Villa Saia, open-air bathroom
6.Now that you are well-established, how do you spend your days here?
It is truth that we are quite happy with the results so far but there is still so much to do; improving internal organisation, training our staff, taking care of the facility and so on. We pretty much have to be around the entire time. Being three partners will hopefully allow us in the future to take turns in travelling or simply having a break so there is always one of us around to make sure everything runs well.
7.What makes Villa Saia different from the other Guest houses on Gili Air?
Our aim was to provide real privacy to our guests, as if they were in a ‘green cocoon’. That’s why we purchased enough land to have a garden and a swimming pool of a decent size. Rooms and bathrooms have been designed to express elegance, with a hint of both Indonesian and European style.
Villa Saia, private swimming pool
What we find to be the most crucial element is the constant presence of us – the owners. You could have the most stunning accommodation ever, if you are not available for your guests the business will never work. That’s why we do everything we can to ensure our reception is staffed at all times and we offer an excellent customer service. Being responsive and caring – that’s our credo.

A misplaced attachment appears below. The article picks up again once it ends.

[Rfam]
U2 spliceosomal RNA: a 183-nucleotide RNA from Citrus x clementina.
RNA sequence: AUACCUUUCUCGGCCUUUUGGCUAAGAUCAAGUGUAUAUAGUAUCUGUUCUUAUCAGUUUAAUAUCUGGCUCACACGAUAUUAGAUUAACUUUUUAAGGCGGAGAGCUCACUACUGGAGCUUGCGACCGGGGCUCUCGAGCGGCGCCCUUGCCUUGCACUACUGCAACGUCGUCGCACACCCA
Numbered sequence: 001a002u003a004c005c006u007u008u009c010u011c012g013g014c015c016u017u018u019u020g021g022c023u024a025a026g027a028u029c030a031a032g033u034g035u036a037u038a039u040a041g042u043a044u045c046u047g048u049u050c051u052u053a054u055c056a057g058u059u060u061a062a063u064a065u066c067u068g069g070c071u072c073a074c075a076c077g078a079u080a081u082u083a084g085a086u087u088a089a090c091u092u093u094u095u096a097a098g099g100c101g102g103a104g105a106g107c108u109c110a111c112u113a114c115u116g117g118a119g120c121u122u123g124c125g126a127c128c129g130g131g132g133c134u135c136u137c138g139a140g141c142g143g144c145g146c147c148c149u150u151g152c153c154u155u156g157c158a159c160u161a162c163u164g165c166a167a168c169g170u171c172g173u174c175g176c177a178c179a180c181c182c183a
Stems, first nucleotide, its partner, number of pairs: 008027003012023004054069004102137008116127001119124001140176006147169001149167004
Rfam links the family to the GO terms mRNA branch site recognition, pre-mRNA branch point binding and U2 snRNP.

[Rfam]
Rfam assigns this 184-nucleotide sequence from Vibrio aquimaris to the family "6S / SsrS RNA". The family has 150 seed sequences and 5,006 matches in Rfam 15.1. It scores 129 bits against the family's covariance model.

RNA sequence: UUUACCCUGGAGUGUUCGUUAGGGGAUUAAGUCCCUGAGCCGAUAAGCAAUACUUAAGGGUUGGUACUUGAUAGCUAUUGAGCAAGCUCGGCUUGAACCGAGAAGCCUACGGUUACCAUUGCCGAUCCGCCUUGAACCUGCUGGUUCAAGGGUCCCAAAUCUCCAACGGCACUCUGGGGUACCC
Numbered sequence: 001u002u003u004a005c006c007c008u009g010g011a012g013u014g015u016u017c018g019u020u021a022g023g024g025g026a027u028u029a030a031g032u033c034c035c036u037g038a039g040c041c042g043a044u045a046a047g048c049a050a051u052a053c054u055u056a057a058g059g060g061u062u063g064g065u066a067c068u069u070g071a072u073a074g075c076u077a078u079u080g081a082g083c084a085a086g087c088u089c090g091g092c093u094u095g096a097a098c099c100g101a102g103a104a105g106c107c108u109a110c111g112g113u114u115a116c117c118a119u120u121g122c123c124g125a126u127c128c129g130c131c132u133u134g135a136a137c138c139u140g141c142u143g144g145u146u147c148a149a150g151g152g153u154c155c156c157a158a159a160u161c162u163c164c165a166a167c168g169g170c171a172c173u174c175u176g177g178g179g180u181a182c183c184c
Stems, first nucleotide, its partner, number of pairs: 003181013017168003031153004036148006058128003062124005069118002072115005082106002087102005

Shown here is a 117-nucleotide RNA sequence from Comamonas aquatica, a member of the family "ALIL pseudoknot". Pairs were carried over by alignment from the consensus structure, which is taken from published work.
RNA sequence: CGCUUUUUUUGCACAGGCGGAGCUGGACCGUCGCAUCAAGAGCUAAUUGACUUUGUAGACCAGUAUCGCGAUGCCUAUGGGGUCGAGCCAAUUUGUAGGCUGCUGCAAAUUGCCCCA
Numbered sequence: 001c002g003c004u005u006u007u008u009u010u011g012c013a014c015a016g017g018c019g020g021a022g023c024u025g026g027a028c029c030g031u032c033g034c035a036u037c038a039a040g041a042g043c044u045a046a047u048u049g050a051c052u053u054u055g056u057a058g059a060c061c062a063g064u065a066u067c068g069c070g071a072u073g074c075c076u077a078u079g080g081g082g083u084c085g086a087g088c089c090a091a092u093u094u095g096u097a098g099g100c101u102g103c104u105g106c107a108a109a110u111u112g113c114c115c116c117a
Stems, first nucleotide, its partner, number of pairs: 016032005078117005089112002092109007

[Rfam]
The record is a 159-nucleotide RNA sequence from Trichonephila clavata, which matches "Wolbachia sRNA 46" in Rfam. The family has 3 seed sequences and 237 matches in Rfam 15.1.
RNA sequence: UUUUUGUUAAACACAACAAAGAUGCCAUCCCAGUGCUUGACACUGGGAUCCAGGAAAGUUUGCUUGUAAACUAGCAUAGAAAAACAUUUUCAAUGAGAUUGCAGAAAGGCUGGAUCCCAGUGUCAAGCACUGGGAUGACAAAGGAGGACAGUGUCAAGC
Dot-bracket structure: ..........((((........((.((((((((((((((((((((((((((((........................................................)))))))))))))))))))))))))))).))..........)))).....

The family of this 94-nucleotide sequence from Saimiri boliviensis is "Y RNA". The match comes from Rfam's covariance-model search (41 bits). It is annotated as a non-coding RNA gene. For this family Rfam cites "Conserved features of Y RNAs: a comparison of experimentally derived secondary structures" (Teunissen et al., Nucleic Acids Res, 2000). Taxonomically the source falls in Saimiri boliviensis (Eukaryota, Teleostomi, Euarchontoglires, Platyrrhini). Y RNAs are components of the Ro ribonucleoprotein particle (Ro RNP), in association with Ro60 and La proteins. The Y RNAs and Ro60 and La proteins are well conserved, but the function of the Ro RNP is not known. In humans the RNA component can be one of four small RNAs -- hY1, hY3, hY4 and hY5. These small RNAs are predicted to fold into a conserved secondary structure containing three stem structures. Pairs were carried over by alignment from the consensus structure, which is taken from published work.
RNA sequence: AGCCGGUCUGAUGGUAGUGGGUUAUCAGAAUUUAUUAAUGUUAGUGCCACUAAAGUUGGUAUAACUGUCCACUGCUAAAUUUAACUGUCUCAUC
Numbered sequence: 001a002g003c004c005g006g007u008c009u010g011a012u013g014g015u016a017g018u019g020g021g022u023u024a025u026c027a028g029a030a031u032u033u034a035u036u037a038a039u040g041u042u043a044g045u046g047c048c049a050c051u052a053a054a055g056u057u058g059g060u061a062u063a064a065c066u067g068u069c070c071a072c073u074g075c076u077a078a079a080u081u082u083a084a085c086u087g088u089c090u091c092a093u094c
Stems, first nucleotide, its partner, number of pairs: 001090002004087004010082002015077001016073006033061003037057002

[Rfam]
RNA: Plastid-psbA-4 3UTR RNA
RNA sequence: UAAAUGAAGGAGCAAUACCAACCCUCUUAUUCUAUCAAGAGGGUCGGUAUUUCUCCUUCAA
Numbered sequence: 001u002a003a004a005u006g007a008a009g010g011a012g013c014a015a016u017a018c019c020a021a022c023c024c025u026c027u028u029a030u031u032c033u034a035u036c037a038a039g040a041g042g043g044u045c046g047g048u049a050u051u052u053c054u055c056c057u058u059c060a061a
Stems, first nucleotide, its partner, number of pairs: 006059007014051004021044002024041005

8.Can you imagine yourselves living here in Gili Air in the long run?
It is hard to say and difficult to plan at this stage. In Indonesia, business goals and life frame need to be planned in the middle term. You never know what could happen, politically speaking. Moreover, there is no doubt that some day we will want to get back to our European roots and re-connect once the homesickness occurs. We are still French..
Lise, Rodolphe and Cindy
9.Is there any message that you would like to pass on your peers – the likewise people with similar ideals and dreams ?
Be patient and do not to rush headlong to a country you do not know properly. Firstly, you should spend enough time at the place you wish to set up a business in order to get familiar with the local culture, customs, atmosphere and law. Secondly, you need to understand if you are OK with it, especially if it is a developing country as there will be plenty of challenges and you will need to be ready to go through them.